Community loses a colorful character
McCook lost a most colorful character recently, and I lost a good friend. I would like to run the story again, which ran previously in the Gazette, about H.H. (Smokey) Pritchett.
In 1957 we came to McCook and bought the Harvest Bakery. In addition to the mixers, oven, showcases, and good will that one gets when he buys a going business we also got a baker, Herman (H. H.) Pritchett. He had come to McCook as an airman at the McCook Army Air Base in the 40s. He married a local girl. They divorced, but after the war he married another McCook lady and stayed on in McCook. Herman turned out to be the most valuable asset we acquired.
Few people in McCook knew H. H. Pritchett, the baker. He had an even disposition -- never rattled by problems in his life or at the bakery. Herman was a wonderfully talented man. He was loyal. He worked at the bakery for over 40 years -- over 30 years for John Power and me -- through some very trying times. Family bouts with heart surgery and cancer forced me to be gone for periods of time. Herman and other loyal workers kept the business going smoothly.
Herman had a phenomenal memory for detail. He remembered recipes into the hundreds. Some items we only made at Christmas time. It didn't make any difference. He remembered. Many times it was easier to ask Herman than it was to look up the formula in a book.
Herman was an extremely fast worker. Working at the bench, he could make mountains of work disappear, quickly, and seemingly without effort. It was really fun to work with Herman. He liked to talk, and he kept up a running dialog while we worked. He told some pretty amazing stories. We weren't always able to separate fact from fiction. He had fast reflexes and liked to impress people by taking product out of the hot oven without the protection of padded oven mitts.
But Herman was extremely valuable to the bakery in other ways. He was a good mechanic and could keep our machinery in repair, either by fixing it himself, or by helping other mechanics in determining the problem and then convincing them that even though it might be a mixer they were working on it was really not that much different than fixing an automobile. His rapport with mechanics was excellent, and mechanics could be surly with bakery equipment.
He was very creative at the bakery. He could make alligators and many other animal shapes out of bread dough, and regularly came up with simpler methods of making up bakery items on the workbench. Heritage Days one year, for a radio promotion we made the "World's Largest Bieroc" (we didn't call them Bierocs then). Herman devised the way that we could bake it in our oven. It worked fine and enabled us to enter the Guinness Record book.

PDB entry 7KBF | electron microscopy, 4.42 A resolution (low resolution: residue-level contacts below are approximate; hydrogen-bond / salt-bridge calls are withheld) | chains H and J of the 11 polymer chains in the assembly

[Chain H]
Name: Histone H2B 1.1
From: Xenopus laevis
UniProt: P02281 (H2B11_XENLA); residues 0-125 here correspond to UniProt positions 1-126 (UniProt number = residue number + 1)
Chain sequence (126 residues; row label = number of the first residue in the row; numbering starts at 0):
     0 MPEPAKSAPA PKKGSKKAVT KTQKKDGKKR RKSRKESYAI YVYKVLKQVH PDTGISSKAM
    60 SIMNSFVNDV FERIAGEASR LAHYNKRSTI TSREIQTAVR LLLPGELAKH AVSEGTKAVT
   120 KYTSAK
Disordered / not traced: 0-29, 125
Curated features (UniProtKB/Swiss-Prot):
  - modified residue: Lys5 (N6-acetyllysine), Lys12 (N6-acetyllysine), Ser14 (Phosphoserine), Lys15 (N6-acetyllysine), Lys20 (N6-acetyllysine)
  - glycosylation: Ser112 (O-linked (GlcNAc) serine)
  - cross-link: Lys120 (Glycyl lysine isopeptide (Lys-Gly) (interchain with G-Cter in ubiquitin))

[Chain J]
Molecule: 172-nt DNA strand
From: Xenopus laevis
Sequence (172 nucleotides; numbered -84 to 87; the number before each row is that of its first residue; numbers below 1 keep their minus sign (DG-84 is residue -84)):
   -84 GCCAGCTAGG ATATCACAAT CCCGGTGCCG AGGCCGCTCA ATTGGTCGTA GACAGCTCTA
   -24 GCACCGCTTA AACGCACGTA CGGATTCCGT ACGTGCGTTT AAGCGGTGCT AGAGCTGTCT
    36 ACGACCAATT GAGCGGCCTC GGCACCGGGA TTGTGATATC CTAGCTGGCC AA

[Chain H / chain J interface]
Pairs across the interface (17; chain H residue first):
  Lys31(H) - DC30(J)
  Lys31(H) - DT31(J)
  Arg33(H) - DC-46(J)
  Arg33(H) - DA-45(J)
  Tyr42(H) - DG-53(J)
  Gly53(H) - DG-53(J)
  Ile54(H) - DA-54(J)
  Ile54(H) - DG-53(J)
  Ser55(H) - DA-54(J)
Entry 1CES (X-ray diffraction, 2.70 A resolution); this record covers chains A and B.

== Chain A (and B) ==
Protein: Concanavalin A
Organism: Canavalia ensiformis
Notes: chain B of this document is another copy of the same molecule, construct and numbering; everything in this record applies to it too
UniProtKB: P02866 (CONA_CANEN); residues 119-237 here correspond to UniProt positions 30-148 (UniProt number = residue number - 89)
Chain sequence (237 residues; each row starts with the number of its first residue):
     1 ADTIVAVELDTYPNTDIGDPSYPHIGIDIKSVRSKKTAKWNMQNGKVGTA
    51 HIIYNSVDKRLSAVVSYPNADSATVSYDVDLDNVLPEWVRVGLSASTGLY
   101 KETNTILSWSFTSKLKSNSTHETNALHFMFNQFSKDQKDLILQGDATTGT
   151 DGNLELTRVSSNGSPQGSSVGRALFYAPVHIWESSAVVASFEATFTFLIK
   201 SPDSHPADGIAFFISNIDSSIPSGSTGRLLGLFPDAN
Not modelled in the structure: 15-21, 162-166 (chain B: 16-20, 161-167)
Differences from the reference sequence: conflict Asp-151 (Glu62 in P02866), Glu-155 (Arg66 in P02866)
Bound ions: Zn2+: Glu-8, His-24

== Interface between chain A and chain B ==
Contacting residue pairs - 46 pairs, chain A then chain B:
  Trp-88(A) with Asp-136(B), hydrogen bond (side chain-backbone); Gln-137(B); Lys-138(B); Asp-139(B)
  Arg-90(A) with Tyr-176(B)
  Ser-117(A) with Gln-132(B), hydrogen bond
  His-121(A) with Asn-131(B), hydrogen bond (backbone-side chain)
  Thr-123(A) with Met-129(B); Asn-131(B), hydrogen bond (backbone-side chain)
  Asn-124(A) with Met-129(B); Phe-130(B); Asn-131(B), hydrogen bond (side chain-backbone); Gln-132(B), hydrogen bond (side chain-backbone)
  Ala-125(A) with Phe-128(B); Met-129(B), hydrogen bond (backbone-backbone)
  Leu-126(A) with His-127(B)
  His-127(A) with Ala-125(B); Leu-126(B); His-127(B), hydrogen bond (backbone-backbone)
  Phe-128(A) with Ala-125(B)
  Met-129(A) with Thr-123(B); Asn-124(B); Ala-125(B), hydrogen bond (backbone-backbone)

Herman was invariably in a good mood and liked to joke with the other workers, especially the young ladies who worked in the front. Each of our children has fond memories of Herman, and they remember the particular running joke that he had with each of them.
Sometimes Herman's sense of humor tilted to the bizarre. He had little rituals to initiate new workers. He would open the can of powdered ammonia, pretend to take a whiff and then ask the new man if he thought the ammonia had gone bad. When the patsy took a deep sniff , he would gasp at the pungent fumes. Ammonia is guaranteed to clean out one's sinus passages.
Or Herman would send a new young baker to Fallick's bakery across the street for the "oven-stretcher," which he said Fallick's had "borrowed." They would in turn send the fellow to a restaurant for the item, and so on. The "oven stretcher" was an imaginary piece of equipment.
Once we had a baker who took great quantities of aspirin, which caused him to be hyper sensitive. Herman liked to wait till this fellow passed him with a load of pans his arms, then "accidently" drop a sheet pan on the cement floor behind him. That pan hitting the floor made a noise not unlike a shot, and caused the poor fellow to jump, sending pans flying in all directions.
But if Herman, the baker, was not well known to the people of McCook, everyone knew him in his other life, as Smokey, the auto salvage man. He literally made an overnight transformation -- black from grease and grime, when working on a car, yet scrubbed clean, dressed in bakers' whites, next morning, ready for his day at the bakery.